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3-5-2/3-4-3 Its the future and there is no avoiding it.


Guest bimpy474
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Guest bimpy474

This is how everyone will play in a few years in this country i'm convinced of it.

 

I'm refeering and coaching kids and the U7's to U10's age group are playing 7 a-side, but the transition to 11 a-side has now changed. U11's to U14's will now play 9 a-side. I've been taking close notice of it and every single 9 a-side team i've refeered or watched are playing a 3-3-2 or a 3-4-1 system due to using a smaller sized pitch.

 

And after asking dozens of managers what system they intend to use when they move up to 11 a-side, nearly all of them said they will stick with a 3-5-2/3-4-3 system, obviously tweaked to their own liking (sweeper/wing backs etc). I give it ten years and players and coaches will all be conditioned to playing this way and for once i see a grassroots thing going up to the top rather than something filtering down the other way. The kids are now playing in way that they will only ever know, like us older ones who did nothing but 11 a-side and 4-4-2. It's going to be natural for kids in this country to be comfortable playing a formation that has barely been used in English football.

 

Is it a good thing ?, i think so. The one positive i've noticed, no longer when the ball gets to a full back does he hump it up the line. Now when the 3 at the back get the ball, they are narrower and aren't looking to hoy it, maybe because they are infield more, i'm not sure why but it's certainly does encourage more passing. Triangles, short passing and movement are much more evident playing the way it is now. Much more than the old 11 a-side i've seen in kids football for the last 20 years.

 

Just wondered about the guys and gals on here with kids who play, and their thoughts and observations on it.

 

I'm hoping this isn't a NWOAT.

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I personally love 3 at the back systems when done right.

 

First of all it allows for an extra attacker/midfielder which helps build attacks and allows for more control and they are usually very fluid and adaptable especially 3-5-2 as at times it can become 5-3-2 or other variations of that system.

 

Also with football becoming more about the midfield battle its imperative to have as many bodies in midfield as possible to control the game.

 

Juventus are a fine example of using the system correctly, when Chelsea played them and got battered they just couldn't compete with the overwhelming numbers coming at them from all angles.

 

It would be really nice to see like in the Ajax academy that our kids and coaches for that matter are taught various different systems for more fluid play and adaptive styles.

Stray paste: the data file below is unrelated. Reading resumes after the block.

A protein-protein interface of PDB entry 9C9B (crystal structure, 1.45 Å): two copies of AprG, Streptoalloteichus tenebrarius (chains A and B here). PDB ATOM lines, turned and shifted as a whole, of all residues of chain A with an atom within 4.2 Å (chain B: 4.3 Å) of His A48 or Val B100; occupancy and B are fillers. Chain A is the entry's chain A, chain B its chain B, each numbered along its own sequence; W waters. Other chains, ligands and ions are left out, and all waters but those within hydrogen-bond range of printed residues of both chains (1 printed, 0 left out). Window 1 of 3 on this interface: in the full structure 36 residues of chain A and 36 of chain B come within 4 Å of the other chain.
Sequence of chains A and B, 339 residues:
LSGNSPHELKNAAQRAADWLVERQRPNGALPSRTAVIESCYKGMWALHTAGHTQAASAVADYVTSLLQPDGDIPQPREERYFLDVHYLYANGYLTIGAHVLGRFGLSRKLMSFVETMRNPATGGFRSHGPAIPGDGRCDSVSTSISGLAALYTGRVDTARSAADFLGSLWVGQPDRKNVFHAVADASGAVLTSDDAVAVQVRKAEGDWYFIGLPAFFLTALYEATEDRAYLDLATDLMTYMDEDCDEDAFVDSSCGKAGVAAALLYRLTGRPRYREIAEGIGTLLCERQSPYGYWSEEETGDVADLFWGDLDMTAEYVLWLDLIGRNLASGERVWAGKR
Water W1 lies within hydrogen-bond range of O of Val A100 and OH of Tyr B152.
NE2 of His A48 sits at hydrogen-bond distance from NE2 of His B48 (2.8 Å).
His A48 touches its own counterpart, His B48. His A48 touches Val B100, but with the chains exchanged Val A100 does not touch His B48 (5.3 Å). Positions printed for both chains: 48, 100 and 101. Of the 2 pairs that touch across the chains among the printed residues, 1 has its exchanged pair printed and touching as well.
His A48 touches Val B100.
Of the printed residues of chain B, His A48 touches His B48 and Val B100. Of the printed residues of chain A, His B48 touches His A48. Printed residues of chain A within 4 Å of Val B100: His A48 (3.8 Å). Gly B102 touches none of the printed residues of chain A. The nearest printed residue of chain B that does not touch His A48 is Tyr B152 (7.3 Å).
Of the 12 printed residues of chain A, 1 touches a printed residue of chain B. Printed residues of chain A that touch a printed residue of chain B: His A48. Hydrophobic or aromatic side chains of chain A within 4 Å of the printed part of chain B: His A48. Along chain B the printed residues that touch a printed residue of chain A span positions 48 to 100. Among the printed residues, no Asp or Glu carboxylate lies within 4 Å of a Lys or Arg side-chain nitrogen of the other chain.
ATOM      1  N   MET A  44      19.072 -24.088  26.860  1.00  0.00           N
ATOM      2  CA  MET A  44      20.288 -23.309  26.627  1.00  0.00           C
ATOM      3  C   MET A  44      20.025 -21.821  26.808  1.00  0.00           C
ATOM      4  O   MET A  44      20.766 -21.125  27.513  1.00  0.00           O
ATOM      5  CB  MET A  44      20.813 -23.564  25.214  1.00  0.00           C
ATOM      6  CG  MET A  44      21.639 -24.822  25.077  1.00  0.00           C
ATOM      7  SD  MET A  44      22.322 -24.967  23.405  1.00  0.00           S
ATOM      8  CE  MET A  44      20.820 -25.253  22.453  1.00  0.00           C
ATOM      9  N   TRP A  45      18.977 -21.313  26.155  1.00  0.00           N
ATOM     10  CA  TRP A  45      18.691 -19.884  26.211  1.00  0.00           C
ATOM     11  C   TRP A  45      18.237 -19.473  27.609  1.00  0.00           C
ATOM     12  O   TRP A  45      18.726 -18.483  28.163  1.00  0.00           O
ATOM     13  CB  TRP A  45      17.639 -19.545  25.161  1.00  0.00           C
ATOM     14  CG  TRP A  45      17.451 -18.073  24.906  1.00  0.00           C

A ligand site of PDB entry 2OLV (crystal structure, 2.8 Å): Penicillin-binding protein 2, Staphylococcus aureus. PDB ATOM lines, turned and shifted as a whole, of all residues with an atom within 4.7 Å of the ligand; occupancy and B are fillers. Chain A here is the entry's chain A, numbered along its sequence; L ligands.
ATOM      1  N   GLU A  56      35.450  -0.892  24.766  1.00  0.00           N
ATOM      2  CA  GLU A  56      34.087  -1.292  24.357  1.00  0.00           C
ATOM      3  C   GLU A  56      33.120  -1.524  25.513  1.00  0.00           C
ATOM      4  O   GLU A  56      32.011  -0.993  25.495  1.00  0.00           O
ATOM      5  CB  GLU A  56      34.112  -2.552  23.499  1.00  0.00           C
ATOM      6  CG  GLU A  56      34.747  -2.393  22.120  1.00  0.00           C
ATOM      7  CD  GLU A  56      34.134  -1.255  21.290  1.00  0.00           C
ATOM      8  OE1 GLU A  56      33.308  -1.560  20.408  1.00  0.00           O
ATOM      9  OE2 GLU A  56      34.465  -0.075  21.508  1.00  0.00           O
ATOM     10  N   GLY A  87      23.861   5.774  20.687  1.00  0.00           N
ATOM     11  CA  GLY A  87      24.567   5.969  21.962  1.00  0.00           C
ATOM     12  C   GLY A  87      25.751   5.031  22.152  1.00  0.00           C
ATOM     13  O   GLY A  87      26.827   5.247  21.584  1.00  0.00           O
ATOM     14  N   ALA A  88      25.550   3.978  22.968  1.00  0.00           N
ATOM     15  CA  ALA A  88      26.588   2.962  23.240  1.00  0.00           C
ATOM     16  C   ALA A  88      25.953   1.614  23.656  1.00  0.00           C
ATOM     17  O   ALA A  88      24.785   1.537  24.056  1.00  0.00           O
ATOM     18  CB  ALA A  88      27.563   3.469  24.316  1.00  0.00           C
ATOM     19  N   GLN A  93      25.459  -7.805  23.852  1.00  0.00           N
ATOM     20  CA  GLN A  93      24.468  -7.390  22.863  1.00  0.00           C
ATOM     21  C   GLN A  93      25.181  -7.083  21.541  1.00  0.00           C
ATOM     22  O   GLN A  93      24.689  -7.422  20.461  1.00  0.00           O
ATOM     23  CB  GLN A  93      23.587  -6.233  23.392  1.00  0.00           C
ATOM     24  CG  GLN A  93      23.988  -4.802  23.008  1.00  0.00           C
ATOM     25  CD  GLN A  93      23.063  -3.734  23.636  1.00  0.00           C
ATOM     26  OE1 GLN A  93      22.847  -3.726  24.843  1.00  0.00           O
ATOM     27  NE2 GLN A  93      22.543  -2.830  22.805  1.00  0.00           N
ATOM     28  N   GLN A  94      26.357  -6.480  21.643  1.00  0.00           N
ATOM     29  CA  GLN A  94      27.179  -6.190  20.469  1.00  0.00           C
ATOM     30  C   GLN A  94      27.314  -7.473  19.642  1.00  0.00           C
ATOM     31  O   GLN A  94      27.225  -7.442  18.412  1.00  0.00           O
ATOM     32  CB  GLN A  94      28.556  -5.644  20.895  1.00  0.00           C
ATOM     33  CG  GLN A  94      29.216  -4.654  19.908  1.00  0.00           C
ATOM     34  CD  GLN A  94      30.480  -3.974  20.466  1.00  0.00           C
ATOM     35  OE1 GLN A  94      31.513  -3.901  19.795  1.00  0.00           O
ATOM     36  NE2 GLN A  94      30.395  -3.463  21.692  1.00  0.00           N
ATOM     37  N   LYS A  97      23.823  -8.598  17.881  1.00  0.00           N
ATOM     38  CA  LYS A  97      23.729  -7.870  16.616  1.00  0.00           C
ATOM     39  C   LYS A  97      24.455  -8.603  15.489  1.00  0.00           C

Obviously the rigidness of some of our set ups isn't really going down a treat and personally support such a change, obviously like all systems you need the correct players to fit it otherwise it would fall flat on its face but going forward it could it can only help us going away from rigid systems.

 

Not just talking about 4-4-2 either but even when we use 4-3-3 at international its still rigid as hell and quite frankly defeating the purpose of it to begin with, so hopefully in the generations to come our players and our coaches are more adaptable and fluid in their thinking.

 

Also brings up another point when was the last time we had a coach for the England football team who was able to adapt to different systems with fluidity? Probably Glenn Hoddle and where did he play and coach during his career other than England? France.

 

Theres a fundamental issue in this country with how kids how coached and hopefully in the future this can be eradicated and we can enjoy more success at the international level but also bring through more kids who are not Shola Ameobi.

 

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Guest bimpy474

I'm quite a fan of 3 at the back too mate ;)

 

Another thing i've noticed, the managers no longer seemed to see the two centre halfs as the kids who could kick it hardest and farthest. Now with 3 in there, the middle central defender is being picked out as a ball player and organiser. I've been really encouraged by what i've seen so far.

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Guest bimpy474

systems are overblown in importance imho, its not about how they line up blah blah blah but the players and the intent of the manager that counts more than anything.

 

They are higher up but kids football is about keeping it simple to begin with, and for me so far the kids are playing far more passing football because they are lining up in a 3 at the back. Smaller pitch helps but it's not that alone.

 

At the kids level using 3 has made the coaches think about more, approach the game in a different way. It can only be good imo.

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These things move in cycles.

 

4-4-2 was the standard, but I'd argue the best teams in Europe mostly play 4-5-1 now.  They switched to 4-5-1 as a means of dealing with a 4-4-2 formation. Now we're moving towards more 3-5-2 formations as a way of dealing with a 4-5-1.

 

I'm confident you're right and we'll see 3-5-2 becoming more of a standard over the next few years.